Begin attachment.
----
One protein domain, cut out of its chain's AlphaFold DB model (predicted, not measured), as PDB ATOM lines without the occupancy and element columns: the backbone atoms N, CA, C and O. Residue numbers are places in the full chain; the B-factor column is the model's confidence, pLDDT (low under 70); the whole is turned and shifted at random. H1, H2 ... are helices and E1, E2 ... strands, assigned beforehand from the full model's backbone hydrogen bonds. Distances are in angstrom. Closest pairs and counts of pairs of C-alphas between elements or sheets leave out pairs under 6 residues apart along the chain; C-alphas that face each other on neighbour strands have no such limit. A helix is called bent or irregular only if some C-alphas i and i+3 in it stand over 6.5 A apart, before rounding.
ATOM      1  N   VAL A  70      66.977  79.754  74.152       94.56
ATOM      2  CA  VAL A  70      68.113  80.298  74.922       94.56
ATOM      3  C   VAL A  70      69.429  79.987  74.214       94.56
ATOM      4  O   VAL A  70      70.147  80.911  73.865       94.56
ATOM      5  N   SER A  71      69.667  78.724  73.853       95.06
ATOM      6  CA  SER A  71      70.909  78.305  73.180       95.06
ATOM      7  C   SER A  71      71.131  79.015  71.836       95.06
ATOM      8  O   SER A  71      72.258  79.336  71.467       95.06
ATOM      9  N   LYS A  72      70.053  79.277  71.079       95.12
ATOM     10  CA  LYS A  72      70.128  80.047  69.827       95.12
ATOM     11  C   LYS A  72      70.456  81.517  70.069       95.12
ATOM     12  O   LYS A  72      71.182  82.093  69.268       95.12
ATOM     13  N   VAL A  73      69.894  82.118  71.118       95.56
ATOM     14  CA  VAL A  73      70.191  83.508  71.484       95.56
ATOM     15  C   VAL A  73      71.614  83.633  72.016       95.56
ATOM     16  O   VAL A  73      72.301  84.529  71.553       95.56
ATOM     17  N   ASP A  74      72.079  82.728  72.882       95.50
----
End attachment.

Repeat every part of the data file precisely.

One protein domain, cut out of its chain's AlphaFold DB model (predicted, not measured), as PDB ATOM lines without the occupancy and element columns: the backbone atoms N, CA, C and O. Residue numbers are places in the full chain; the B-factor column is the model's confidence, pLDDT (low under 70); the whole is turned and shifted at random. H1, H2 ... are helices and E1, E2 ... strands, assigned beforehand from the full model's backbone hydrogen bonds. Distances are in angstrom. Closest pairs and counts of pairs of C-alphas between elements or sheets leave out pairs under 6 residues apart along the chain; C-alphas that face each other on neighbour strands have no such limit. A helix is called bent or irregular only if some C-alphas i and i+3 in it stand over 6.5 A apart, before rounding.
ATOM      1  N   VAL A  70      66.977  79.754  74.152       94.56
ATOM      2  CA  VAL A  70      68.113  80.298  74.922       94.56
ATOM      3  C   VAL A  70      69.429  79.987  74.214       94.56
ATOM      4  O   VAL A  70      70.147  80.911  73.865       94.56
ATOM      5  N   SER A  71      69.667  78.724  73.853       95.06
ATOM      6  CA  SER A  71      70.909  78.305  73.180       95.06
ATOM      7  C   SER A  71      71.131  79.015  71.836       95.06
ATOM      8  O   SER A  71      72.258  79.336  71.467       95.06
ATOM      9  N   LYS A  72      70.053  79.277  71.079       95.12
ATOM     10  CA  LYS A  72      70.128  80.047  69.827       95.12
ATOM     11  C   LYS A  72      70.456  81.517  70.069       95.12
ATOM     12  O   LYS A  72      71.182  82.093  69.268       95.12
ATOM     13  N   VAL A  73      69.894  82.118  71.118       95.56
ATOM     14  CA  VAL A  73      70.191  83.508  71.484       95.56
ATOM     15  C   VAL A  73      71.614  83.633  72.016       95.56
ATOM     16  O   VAL A  73      72.301  84.529  71.553       95.56
ATOM     17  N   ASP A  74      72.079  82.728  72.882       95.50